Louder is Not Always Clearer: the untold story of being D/deaf in a hearing world
Jonny Cotsen, D/deaf performer and theatre maker talks to Asmaa on the importance of centring deafness in a hearing world.
Jonny Cotsen is a deaf performer, access consultant and deaf equality trainer who has recently performed his run of his multi-media show ‘Louder is Not Always Clearer’ – a powerful performance of his own personal journey with deafness – at the Bristol Old Vic. Asmaa spoke to Jonny about his show, being D/deaf, the impact of performing an autobiographical story, and his current project in development: the Hearing Hearing Aid (funded by disabled arts programme Unlimited).
What is ‘Louder is not always clearer’ about?
‘Louder is Not Always Clearer’ is an autobiographical journey of a deaf person trapped in a hearing world. Meet Jonny: he is a teacher, father and football fan. He’s an artist, a campaigner, and he’s deaf. He wishes he could sing and loves to dance, but he can’t hear the music unless the bass is turned right up. He grew up in a hearing family, surrounded by fear of the stigma of disability. ‘Louder Is Not Always Clearer’ tells a moving, funny story of disconnection, difference and desperation to belong. This is a one-man show which is a starkly honest portrayal of a man seemingly confident, outgoing and popular, who is inwardly vulnerable and, at times, isolated. ‘Louder Is Not Always Clearer’ focuses on the importance of connection with others and the struggle to do so effectively. In a hearing world Jonny is different and ‘Louder Is Not Always Clearer’ is a bold expose that highlights those differences. For a hearing audience it is an illuminating and emotional experience. For deaf audience members the show is a familiar tale of misunderstanding and isolation. For all audiences it’s a humorous and moving story of one man’s attempt to cope, to fit in and be accepted.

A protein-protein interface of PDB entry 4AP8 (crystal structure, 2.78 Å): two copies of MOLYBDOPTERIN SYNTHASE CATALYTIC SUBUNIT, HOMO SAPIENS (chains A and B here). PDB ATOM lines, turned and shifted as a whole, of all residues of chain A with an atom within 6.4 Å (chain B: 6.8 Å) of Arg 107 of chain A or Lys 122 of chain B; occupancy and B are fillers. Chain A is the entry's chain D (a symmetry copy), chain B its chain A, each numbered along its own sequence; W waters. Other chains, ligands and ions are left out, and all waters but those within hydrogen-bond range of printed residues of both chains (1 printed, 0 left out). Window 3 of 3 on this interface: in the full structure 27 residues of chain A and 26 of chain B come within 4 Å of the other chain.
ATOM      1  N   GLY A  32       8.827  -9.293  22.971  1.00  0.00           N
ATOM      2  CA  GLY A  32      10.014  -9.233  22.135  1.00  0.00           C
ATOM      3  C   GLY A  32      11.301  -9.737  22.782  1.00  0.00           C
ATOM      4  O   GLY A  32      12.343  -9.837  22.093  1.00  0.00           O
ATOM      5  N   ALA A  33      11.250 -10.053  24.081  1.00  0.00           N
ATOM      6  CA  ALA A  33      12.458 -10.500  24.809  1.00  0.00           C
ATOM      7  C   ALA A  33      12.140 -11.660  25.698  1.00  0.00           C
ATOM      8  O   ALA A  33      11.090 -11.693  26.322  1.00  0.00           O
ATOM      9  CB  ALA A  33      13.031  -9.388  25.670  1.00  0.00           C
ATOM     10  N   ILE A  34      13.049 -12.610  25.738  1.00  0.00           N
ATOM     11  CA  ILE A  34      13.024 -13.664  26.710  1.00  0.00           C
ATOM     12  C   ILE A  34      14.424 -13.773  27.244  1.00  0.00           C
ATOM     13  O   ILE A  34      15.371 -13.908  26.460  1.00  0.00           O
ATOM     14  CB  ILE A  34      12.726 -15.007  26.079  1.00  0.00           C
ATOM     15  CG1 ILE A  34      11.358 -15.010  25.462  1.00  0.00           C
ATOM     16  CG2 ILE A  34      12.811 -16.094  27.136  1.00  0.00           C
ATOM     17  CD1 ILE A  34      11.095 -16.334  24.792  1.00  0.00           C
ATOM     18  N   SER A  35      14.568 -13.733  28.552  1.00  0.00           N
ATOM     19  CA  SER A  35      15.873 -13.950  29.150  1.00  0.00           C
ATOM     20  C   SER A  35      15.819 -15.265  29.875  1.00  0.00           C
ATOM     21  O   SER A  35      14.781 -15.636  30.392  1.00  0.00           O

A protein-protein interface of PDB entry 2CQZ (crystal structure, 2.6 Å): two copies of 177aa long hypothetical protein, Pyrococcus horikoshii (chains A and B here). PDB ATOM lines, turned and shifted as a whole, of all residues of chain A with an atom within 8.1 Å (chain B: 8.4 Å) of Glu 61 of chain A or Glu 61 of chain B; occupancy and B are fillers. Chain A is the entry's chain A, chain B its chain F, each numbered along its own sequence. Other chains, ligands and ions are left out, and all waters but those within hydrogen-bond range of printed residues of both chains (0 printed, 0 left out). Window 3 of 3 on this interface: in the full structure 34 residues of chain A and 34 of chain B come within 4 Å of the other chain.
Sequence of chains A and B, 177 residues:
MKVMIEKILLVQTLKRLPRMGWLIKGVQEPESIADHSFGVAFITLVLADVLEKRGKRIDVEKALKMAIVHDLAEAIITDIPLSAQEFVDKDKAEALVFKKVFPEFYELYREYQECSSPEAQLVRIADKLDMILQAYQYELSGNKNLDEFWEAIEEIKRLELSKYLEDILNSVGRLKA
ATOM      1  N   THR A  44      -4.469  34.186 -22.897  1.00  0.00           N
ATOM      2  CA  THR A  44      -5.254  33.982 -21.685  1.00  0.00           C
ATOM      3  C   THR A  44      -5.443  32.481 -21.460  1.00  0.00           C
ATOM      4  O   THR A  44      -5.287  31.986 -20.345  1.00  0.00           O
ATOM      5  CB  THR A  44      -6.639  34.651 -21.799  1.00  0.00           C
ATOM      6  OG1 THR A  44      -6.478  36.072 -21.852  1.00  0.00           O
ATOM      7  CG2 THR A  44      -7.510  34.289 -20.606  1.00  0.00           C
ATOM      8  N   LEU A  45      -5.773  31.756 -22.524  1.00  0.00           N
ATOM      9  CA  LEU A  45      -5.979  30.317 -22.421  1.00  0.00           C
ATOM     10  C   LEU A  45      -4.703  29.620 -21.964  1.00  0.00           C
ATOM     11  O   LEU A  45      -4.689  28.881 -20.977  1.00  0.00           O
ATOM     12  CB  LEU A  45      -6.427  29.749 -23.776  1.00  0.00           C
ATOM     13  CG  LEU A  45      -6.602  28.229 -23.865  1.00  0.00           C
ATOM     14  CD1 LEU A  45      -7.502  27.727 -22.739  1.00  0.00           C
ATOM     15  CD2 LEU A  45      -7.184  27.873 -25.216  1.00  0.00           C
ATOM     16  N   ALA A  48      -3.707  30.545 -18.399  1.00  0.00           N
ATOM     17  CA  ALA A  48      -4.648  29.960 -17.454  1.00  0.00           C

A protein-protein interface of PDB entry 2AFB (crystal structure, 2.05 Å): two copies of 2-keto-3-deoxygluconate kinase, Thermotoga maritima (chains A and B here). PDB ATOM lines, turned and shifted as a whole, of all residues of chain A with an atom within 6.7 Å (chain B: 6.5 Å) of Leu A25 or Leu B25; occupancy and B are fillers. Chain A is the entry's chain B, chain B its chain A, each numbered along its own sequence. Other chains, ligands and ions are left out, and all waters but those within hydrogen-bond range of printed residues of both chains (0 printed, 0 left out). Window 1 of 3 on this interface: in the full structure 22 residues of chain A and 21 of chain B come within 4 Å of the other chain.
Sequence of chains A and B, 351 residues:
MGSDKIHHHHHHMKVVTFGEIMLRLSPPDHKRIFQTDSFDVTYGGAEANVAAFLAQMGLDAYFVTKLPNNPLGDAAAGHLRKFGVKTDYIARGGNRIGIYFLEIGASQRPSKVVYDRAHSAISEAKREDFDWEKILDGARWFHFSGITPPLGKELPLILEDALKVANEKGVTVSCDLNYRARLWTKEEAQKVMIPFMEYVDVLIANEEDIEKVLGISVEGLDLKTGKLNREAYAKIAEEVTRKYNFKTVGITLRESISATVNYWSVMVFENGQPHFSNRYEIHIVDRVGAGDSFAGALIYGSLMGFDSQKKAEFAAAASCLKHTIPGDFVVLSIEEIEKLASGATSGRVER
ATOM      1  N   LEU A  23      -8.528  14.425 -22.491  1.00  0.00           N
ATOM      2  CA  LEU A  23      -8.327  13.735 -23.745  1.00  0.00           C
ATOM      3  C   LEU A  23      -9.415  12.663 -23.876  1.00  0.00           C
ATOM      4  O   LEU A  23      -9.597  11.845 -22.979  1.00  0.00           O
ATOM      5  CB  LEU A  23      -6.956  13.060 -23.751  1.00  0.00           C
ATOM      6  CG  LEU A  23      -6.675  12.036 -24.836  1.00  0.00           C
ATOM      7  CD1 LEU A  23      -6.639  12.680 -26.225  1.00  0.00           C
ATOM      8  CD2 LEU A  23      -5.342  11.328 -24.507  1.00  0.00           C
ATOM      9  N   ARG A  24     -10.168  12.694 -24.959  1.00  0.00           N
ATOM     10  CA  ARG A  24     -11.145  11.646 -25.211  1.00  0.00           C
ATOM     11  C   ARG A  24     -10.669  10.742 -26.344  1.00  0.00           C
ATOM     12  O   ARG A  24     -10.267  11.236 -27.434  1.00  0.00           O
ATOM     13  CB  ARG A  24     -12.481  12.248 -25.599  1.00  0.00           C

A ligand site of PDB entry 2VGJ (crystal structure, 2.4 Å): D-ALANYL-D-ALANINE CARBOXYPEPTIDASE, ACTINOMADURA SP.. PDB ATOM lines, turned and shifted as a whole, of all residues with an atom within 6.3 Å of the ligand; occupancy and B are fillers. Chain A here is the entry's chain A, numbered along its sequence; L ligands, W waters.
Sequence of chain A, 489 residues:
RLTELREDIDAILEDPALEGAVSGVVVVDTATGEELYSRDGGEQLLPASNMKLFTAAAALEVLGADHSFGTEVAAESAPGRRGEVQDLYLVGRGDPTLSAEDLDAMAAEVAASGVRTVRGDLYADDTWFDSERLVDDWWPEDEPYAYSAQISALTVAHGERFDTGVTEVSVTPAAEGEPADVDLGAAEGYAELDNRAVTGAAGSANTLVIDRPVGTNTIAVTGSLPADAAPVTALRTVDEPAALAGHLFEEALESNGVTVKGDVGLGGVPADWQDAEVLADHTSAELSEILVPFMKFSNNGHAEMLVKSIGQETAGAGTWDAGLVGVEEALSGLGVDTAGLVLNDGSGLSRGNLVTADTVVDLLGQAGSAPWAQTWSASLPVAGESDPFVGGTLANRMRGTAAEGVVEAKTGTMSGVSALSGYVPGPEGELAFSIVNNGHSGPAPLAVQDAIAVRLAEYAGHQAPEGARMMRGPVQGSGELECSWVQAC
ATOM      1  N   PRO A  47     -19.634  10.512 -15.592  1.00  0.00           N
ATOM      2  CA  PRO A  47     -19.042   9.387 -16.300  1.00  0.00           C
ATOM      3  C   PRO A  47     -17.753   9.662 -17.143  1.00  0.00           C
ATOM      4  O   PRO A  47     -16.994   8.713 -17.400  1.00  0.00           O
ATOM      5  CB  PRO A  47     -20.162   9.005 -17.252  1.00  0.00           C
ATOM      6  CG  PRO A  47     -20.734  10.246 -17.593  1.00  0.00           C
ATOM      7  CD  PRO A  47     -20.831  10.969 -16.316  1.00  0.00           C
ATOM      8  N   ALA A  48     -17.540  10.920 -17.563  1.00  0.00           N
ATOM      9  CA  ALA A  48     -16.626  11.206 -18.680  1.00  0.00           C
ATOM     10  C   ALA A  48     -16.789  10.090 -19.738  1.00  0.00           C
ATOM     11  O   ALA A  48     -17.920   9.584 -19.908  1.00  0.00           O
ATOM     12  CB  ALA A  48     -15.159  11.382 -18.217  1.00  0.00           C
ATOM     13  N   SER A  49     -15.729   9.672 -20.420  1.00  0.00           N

What was it like performing this run?
As always it had been quite difficult trying to reconnect with the story both emotionally and physically but my director Gareth Clark spent a long time helping me deal with emotional side of it because it is really important that the audience actually feels the vulnerability and the playfulness I have. He did a really good job – I felt this time round much more confident and at ease when performing on the stage.
I like the way that in parts of the show, you signed and didn’t translate for the hearing audience – was that important for you?
This was massively important to me and I believe it’s one of the pivotal parts of the show. Deaf people are surrounded by people who speak and if communication becomes a problem then it becomes a barrier, so I wanted to reflect that to an hearing audience where they can feel disconnected and ‘lost’. There is something really beautiful in watching them being not really sure of what is going on and to be able to have a conversation with audience members that can sign is really overpowering because they have a voice too. Sign language is a beautiful language that needs to be shared widely.
Is there anyone you made this piece ‘for’? Are there any communities you particularly wanted to see this?
The show is really for a hearing community to have a greater understanding, but having my mother being involved in this really opened doors to our relationship between us because it feels like she had been carrying a burden all her life – whether she made the right decision or not in regards if I should be speaking or signing. Recently after a show she told me that she wants to learn sign language and she wants to have that connection with me and other mothers that have deaf children. I know it must be hard for her to say that, but I think she really means it. I also know that mums with deaf children have really connected with the show.